• Yawnie

    They’re nice people, but look how some are interpreting their actions – “We have now realised that not Muslims, but Hindu-dominated parties like the BJP are the real threat to our identity.”

  • Kaushik

    the post and the comments were interesting, but I feel one aspect of caste in India was not addressed. Its effect on electoral democracy.

    If an alien were to define the word ‘politcs’ by observing its practice in India it would be “The exchange of electoral support for patronage of a caste”. This is true across India, national and state level politcs, urban and rural, north and south. *All* caste leaders engage in it, high or low, so it creates a prevese incentive for lower caste leaders to perpetuate the system. It also removes the incentive for long term infrastructre development, and encourages public spending on handouts. Appointment to lower level goverment jobs is almost completely based on caste. This entangelment of caste and politcs looks like it will be a perpetual pain to India as there seems no way to reverse it.

  • http://blogs.discovermagazine.com/gnxp Razib Khan

    and only when it is the religion of almost everyone in a region or country it softens it tone.

    that isn’t the case for pakistan. the % of non-muslims keep declining, and it gets nastier and nastier. it also wasn’t the case in the early muslim period. as the % of dhimmi’s dropped their debilitations increased.

  • onur

    that isn’t the case for pakistan.

    Pakistan is a very young country and it still behaves with the reflexes of the pre-”independence” times, as if it is still a part of India. The territorial conflict with India has a very big role in this situation.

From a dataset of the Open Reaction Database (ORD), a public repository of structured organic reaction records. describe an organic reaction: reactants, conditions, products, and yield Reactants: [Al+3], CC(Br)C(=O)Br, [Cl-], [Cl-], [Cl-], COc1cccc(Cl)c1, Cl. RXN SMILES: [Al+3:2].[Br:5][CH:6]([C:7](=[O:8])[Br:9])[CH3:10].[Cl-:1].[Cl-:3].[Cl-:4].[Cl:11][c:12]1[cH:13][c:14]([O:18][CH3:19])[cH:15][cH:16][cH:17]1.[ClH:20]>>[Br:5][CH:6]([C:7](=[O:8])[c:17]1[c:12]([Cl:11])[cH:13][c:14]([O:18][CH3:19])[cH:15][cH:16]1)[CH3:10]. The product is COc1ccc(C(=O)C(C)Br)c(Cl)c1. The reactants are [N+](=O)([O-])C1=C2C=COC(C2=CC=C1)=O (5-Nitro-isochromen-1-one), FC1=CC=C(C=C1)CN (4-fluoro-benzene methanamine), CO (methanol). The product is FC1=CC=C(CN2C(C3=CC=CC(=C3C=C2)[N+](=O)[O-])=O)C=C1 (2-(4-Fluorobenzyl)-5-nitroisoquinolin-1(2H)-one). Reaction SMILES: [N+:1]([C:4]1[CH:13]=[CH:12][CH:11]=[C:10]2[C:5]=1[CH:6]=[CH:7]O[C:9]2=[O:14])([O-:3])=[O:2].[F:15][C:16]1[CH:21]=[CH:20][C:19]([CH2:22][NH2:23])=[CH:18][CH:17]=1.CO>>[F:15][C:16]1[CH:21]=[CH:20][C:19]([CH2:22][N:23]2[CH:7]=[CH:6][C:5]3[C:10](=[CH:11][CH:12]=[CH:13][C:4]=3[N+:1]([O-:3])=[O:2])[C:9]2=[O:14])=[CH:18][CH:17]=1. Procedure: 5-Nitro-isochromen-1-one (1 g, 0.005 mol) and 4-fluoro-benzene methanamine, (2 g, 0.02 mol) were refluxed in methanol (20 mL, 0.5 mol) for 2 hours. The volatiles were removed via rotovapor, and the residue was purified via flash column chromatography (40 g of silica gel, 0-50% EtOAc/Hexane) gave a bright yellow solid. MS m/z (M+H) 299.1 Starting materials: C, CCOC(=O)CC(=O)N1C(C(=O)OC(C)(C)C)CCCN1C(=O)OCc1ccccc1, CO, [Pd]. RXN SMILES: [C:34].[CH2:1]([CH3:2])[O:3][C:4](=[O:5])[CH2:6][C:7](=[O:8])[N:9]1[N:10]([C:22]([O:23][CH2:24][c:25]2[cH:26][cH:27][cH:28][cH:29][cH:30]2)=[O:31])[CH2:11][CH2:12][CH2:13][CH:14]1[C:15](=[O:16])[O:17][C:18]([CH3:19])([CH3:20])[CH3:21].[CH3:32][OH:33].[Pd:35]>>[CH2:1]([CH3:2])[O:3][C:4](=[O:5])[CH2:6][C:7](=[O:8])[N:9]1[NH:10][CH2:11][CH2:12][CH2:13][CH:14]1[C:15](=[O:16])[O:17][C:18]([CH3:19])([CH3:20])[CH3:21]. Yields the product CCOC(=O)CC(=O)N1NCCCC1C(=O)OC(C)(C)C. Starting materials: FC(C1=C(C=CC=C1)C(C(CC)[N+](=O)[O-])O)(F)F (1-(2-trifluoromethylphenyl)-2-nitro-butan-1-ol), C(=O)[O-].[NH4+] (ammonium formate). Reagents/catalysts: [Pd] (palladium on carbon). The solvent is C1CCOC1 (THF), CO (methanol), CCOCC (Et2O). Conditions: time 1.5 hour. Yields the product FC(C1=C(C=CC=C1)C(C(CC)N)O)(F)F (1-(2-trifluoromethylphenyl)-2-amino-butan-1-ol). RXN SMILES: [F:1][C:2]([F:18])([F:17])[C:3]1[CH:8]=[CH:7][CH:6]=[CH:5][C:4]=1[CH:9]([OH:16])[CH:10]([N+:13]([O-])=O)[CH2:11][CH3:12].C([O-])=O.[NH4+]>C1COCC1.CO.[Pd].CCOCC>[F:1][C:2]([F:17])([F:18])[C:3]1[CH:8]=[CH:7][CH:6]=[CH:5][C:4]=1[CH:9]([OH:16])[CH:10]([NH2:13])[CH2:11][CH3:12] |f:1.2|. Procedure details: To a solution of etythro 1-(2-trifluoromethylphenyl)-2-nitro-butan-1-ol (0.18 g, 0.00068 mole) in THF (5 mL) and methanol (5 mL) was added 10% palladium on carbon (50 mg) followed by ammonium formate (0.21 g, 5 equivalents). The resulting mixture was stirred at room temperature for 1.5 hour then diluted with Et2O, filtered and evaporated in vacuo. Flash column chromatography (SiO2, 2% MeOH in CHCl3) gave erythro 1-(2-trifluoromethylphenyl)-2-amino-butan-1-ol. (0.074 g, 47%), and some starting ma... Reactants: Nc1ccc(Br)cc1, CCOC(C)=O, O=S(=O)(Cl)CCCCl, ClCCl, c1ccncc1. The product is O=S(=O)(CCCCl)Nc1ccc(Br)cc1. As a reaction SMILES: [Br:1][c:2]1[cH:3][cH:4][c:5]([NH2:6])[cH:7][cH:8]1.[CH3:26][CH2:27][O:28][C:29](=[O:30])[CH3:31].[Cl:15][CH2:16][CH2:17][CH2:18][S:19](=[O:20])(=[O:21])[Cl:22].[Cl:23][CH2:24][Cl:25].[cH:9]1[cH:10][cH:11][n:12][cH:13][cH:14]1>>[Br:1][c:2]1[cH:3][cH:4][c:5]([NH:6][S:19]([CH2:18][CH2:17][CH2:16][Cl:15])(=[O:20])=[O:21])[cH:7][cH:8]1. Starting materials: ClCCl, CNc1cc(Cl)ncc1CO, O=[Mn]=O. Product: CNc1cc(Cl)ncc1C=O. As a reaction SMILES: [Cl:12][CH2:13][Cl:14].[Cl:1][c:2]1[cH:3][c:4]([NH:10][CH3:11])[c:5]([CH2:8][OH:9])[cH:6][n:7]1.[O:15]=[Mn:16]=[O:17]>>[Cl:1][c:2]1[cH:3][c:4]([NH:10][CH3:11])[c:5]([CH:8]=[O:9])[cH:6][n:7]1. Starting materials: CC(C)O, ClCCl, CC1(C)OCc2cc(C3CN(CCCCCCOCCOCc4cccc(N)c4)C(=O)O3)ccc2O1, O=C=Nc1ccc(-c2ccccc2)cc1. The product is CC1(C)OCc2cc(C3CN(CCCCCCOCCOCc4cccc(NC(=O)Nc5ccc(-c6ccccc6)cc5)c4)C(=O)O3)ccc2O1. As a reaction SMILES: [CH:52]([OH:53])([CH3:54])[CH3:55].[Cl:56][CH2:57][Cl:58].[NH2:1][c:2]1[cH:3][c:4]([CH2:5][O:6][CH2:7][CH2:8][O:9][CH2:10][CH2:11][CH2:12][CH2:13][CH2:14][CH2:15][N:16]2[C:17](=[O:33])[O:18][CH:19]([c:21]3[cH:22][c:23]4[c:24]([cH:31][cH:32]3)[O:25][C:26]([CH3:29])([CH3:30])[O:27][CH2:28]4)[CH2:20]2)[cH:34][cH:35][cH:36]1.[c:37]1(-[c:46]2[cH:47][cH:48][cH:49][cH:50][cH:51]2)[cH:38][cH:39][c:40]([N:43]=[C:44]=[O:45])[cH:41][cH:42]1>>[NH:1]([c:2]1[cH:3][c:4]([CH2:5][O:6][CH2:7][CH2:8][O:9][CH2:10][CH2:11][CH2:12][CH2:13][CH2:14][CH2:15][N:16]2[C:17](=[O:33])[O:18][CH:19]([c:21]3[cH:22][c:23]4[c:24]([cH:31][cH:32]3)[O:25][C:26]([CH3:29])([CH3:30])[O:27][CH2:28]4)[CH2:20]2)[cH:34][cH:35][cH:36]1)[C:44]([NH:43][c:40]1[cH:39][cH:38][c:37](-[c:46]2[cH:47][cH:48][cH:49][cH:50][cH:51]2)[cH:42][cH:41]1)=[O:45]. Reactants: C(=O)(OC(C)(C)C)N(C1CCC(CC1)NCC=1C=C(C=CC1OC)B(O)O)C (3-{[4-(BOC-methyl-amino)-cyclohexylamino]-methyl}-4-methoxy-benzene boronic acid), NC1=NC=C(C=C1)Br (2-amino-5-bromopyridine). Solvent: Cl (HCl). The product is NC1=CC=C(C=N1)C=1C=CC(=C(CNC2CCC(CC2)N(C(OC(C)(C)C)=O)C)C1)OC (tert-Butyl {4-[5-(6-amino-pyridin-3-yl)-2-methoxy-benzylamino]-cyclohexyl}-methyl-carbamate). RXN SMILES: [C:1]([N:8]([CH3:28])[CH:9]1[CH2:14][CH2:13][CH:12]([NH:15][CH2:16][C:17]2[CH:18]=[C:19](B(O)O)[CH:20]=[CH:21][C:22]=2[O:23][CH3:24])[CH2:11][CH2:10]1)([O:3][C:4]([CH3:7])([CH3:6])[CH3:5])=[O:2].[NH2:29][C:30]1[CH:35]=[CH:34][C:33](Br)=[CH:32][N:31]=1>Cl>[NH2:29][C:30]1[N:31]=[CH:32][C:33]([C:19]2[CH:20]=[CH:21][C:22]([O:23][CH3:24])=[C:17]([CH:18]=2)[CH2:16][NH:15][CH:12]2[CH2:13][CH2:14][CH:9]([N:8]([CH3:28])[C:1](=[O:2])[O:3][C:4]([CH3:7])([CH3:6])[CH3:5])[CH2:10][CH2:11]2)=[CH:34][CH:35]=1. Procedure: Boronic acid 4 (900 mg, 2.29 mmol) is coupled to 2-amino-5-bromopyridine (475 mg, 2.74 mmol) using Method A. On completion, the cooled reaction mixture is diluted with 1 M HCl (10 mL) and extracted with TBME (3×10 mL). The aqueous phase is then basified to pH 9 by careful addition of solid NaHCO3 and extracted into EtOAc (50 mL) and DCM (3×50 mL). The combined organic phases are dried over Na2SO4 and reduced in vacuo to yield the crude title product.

• http://blogs.discovermagazine.com/gnxp Razib Khan

    onur, can you elaborate on your assertion? i know a fair amount of history and geography and i think you might be wrong. do a verbal scatterplot. though i do find it interesting you know a fair amount about the political history of pakistan, i thought you weren’t up on south asian hisotry :-)

  • http://www.latif.blogspot.com Zachary Latif

    good point Onur – Pakistan is “haunted” by India which is why the Muslim identity is so stressed.

    For instance Jinnah & Iqbal wanted us to engage with the Muslim world more fully so I’m sure if we had not had Kashmir (don’t want to go into that) and did not have outlying issues with India we would have been much much more desi. We haven’t had a clean separation yet; the question is would ever have had one.

    In the Gulf for instance Pakistanis embrace desiness avowedly as they realise that erm they’re not allowed in the fraternity :P

  • http://www.latif.blogspot.com Zachary Latif

    and only when it is the religion of almost everyone in a region or country it softens it tone.

    that isn’t the case for pakistan. the % of non-muslims keep declining, and it gets nastier and nastier. it also wasn’t the case in the early muslim period. as the % of dhimmi’s dropped their debilitations increased.